Dissertation/Thesis Abstract

Critical Thinking in Intensive Language Programs for International Students in U.S. Universities
by Wegrzecka-Kowalewski, Eva, Ph.D., University of Pittsburgh, 2018, 180; 13819975
Abstract (Summary)

This dissertation examines how critical thinking skills are addressed in university-level intensive language programs for international students in the United States. The theoretical framework for this study was built upon Vygotsky’s sociocultural theory. Three research questions inquired about language instructors’ ability to conceptualize critical thinking, integration of critical thinking into intensive language programs curricula and assessment tools, and obstacles in implementation of critical thinking in language instruction. Twenty-one instructors from intensive language programs for international students at six research universities in the Northeast part of the United States participated in this study. The data collection instruments were a questionnaire and follow-up interviews. A qualitative data analysis using a coding scheme revealed that the majority of the participants did not have a strong conceptualization of critical thinking and had difficulty in articulating critical thinking as a cultural construct. The analysis also revealed that the instructors from intensive language programs with re-designed curricula that included critical thinking as learning and instructional objectives reported a high success rate in preparing international students for academic challenges unlike the instructors from language programs that follow a traditional structure-oriented approach to language teaching. Some instructors from structure-oriented language programs reported that they developed their own critical thinking materials to infuse language instruction with critical thinking instruction. Other than their programs’ focus on language assessment, obstacles in implementing critical thinking into language curricula listed by the instructors included a lack of textbooks encouraging critical thinking, resistance from administrators and other instructors to re-design language curricula, students’ lack of motivation to learn critical thinking, and difficulty of teaching and evaluating critical thinking. With no other studies existing on teaching critical thinking in intensive language programs in universities in the U.S., this study offers pioneering evidence and implications for (a) stronger implementation of critical thinking skills in language support programs for international students planning to pursue academic degrees, (b) reconceptualization of the notion of academic literacy to include critical thinking, (c) development of critical thinking instructional materials and textbooks for language instruction, and (d) training in critical thinking instruction in teacher education programs and professional development initiatives.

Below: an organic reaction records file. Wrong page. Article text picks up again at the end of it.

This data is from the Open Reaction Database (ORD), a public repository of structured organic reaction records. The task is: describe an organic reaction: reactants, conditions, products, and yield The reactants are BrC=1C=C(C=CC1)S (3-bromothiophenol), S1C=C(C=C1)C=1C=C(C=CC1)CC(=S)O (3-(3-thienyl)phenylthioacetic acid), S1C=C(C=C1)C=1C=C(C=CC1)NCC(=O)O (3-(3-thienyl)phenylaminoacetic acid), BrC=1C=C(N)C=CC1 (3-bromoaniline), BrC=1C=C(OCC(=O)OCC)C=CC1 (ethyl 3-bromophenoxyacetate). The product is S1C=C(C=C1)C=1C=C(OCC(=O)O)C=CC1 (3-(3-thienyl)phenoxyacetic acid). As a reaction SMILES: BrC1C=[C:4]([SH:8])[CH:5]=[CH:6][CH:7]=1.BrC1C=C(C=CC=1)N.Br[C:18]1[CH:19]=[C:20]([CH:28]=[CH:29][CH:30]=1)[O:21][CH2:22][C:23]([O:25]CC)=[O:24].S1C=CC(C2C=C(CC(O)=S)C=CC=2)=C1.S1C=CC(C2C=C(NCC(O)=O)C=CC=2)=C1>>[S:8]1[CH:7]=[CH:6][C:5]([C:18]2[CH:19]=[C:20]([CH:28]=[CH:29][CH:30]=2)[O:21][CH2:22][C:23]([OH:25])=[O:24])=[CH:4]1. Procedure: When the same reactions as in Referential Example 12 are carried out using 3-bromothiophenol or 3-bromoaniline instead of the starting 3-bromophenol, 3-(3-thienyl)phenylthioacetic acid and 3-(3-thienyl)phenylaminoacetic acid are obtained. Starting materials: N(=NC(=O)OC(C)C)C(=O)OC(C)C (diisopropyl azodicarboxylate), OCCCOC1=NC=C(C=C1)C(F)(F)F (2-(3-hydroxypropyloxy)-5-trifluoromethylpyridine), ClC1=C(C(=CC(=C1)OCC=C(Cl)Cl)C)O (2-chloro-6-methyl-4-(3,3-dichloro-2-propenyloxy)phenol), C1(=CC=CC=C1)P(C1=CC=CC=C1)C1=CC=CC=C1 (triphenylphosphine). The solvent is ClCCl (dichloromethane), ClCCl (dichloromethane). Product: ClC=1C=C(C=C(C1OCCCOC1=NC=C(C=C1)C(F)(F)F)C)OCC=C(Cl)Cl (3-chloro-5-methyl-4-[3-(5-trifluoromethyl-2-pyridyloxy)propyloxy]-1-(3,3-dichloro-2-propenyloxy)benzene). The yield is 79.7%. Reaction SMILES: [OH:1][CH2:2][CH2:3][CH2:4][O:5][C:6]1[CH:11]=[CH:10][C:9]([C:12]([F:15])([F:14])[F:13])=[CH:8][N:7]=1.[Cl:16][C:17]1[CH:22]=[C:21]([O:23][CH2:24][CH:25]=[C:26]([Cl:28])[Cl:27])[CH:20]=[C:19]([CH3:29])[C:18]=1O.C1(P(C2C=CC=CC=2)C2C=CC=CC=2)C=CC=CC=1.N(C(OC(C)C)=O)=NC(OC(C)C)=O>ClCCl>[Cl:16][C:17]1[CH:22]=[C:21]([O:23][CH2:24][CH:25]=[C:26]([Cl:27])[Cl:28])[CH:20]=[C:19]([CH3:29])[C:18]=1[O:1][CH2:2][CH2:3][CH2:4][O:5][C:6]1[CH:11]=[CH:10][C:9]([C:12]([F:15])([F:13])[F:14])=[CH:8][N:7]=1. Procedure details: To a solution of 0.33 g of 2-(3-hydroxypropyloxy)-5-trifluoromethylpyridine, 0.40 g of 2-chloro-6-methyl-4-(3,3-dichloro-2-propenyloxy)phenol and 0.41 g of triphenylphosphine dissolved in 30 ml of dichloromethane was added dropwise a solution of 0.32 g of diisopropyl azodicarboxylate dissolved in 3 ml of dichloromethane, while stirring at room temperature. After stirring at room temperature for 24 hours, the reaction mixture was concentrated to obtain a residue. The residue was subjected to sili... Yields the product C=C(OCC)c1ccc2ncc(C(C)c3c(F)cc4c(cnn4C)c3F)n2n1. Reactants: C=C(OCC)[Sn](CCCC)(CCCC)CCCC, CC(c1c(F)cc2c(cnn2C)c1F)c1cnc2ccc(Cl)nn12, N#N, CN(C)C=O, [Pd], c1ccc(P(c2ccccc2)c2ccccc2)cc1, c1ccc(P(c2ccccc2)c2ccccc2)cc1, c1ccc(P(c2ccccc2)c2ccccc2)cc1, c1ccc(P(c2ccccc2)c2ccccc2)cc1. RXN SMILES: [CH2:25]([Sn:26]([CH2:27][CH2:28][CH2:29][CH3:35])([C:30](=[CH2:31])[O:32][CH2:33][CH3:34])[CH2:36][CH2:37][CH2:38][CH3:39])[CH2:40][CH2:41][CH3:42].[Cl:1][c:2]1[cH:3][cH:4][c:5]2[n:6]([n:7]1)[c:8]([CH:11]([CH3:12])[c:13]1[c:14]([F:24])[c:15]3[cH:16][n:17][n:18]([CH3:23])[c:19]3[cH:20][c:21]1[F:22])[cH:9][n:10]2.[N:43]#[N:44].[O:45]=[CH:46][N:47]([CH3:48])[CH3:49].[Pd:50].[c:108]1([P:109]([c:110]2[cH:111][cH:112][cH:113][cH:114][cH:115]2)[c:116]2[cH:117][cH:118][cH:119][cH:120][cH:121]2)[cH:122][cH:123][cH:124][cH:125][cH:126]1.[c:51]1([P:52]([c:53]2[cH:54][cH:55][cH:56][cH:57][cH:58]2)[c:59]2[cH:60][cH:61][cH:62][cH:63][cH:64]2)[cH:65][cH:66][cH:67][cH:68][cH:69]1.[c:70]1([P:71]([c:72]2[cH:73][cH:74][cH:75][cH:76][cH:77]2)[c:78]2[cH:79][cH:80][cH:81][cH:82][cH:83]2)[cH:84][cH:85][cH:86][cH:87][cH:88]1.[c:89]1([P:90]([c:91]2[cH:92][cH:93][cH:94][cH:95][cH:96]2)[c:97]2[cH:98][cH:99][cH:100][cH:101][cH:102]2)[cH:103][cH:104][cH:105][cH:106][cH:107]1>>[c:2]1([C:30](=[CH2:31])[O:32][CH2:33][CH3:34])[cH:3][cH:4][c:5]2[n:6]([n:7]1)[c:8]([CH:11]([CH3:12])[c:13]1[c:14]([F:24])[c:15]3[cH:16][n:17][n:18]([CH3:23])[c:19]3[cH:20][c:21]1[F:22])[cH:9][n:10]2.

Indexing (document details)
Advisor: Donato, Richard
Commitee: Crawford, Patricia, Donato, Richard, Shafiq, Najeeb, Skibba, Candace
School: University of Pittsburgh
Department: Language, Literacy, and Culture
School Location: United States -- Pennsylvania
Source: DAI-A 80/05(E), Dissertation Abstracts International
Subjects: English as a Second Language, Curriculum development, Higher education
Keywords: Academic literacy, Academic success, Critical thinking, Intensive language programs, International students, U.S. universities
Publication Number: 13819975
ISBN: 978-0-438-77722-4
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